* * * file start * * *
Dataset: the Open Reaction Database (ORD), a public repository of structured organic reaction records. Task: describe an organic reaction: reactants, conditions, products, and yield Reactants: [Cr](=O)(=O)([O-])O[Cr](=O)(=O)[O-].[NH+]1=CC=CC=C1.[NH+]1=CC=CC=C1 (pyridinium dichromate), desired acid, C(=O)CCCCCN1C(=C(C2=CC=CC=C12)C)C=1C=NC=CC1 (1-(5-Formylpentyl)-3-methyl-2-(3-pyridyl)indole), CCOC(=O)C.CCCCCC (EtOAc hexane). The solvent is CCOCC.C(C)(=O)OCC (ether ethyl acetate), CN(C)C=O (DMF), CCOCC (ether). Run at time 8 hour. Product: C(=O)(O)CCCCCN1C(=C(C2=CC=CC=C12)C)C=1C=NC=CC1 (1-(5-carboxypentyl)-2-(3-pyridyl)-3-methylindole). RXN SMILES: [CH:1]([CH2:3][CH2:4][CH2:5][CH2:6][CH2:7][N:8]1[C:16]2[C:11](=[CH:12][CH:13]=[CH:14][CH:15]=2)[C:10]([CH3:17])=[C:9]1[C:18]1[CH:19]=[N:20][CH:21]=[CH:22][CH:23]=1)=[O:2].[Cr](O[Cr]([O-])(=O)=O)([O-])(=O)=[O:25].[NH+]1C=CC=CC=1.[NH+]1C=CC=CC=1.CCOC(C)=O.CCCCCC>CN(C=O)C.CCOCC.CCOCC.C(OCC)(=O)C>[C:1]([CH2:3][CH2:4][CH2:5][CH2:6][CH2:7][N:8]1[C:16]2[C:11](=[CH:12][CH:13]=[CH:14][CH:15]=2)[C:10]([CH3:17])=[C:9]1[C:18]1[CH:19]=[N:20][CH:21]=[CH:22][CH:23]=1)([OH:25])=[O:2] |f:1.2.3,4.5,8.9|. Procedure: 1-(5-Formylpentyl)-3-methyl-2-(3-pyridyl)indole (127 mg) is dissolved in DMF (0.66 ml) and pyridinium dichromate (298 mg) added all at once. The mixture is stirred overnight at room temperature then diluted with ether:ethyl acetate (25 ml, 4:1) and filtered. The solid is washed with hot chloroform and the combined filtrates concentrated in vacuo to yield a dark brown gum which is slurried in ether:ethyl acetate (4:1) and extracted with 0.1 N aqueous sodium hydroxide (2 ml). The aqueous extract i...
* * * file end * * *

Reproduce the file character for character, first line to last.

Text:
Dataset: the Open Reaction Database (ORD), a public repository of structured organic reaction records. Task: describe an organic reaction: reactants, conditions, products, and yield Reactants: [Cr](=O)(=O)([O-])O[Cr](=O)(=O)[O-].[NH+]1=CC=CC=C1.[NH+]1=CC=CC=C1 (pyridinium dichromate), desired acid, C(=O)CCCCCN1C(=C(C2=CC=CC=C12)C)C=1C=NC=CC1 (1-(5-Formylpentyl)-3-methyl-2-(3-pyridyl)indole), CCOC(=O)C.CCCCCC (EtOAc hexane). The solvent is CCOCC.C(C)(=O)OCC (ether ethyl acetate), CN(C)C=O (DMF), CCOCC (ether). Run at time 8 hour. Product: C(=O)(O)CCCCCN1C(=C(C2=CC=CC=C12)C)C=1C=NC=CC1 (1-(5-carboxypentyl)-2-(3-pyridyl)-3-methylindole). RXN SMILES: [CH:1]([CH2:3][CH2:4][CH2:5][CH2:6][CH2:7][N:8]1[C:16]2[C:11](=[CH:12][CH:13]=[CH:14][CH:15]=2)[C:10]([CH3:17])=[C:9]1[C:18]1[CH:19]=[N:20][CH:21]=[CH:22][CH:23]=1)=[O:2].[Cr](O[Cr]([O-])(=O)=O)([O-])(=O)=[O:25].[NH+]1C=CC=CC=1.[NH+]1C=CC=CC=1.CCOC(C)=O.CCCCCC>CN(C=O)C.CCOCC.CCOCC.C(OCC)(=O)C>[C:1]([CH2:3][CH2:4][CH2:5][CH2:6][CH2:7][N:8]1[C:16]2[C:11](=[CH:12][CH:13]=[CH:14][CH:15]=2)[C:10]([CH3:17])=[C:9]1[C:18]1[CH:19]=[N:20][CH:21]=[CH:22][CH:23]=1)([OH:25])=[O:2] |f:1.2.3,4.5,8.9|. Procedure: 1-(5-Formylpentyl)-3-methyl-2-(3-pyridyl)indole (127 mg) is dissolved in DMF (0.66 ml) and pyridinium dichromate (298 mg) added all at once. The mixture is stirred overnight at room temperature then diluted with ether:ethyl acetate (25 ml, 4:1) and filtered. The solid is washed with hot chloroform and the combined filtrates concentrated in vacuo to yield a dark brown gum which is slurried in ether:ethyl acetate (4:1) and extracted with 0.1 N aqueous sodium hydroxide (2 ml). The aqueous extract i...